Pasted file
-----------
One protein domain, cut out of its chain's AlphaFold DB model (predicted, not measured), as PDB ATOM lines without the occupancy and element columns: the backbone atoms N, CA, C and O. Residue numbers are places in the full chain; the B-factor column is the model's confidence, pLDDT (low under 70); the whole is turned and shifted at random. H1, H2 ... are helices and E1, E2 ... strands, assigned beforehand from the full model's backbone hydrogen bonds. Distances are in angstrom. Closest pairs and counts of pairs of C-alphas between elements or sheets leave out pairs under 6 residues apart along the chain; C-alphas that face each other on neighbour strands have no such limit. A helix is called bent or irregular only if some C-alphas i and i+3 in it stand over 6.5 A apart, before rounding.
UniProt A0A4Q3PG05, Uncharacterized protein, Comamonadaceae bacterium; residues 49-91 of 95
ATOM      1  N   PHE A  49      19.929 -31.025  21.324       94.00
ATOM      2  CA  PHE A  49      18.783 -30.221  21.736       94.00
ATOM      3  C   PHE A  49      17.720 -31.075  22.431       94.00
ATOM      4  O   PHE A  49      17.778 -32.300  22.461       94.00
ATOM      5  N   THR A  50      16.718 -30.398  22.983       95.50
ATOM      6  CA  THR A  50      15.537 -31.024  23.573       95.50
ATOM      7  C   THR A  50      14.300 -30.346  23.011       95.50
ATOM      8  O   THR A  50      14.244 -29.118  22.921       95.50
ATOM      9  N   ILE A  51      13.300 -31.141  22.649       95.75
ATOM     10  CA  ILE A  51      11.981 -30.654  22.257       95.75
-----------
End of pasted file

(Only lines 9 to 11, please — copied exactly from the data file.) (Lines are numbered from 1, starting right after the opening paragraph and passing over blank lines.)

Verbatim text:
ATOM      8  O   THR A  50      14.244 -29.118  22.921       95.50
ATOM      9  N   ILE A  51      13.300 -31.141  22.649       95.75
ATOM     10  CA  ILE A  51      11.981 -30.654  22.257       95.75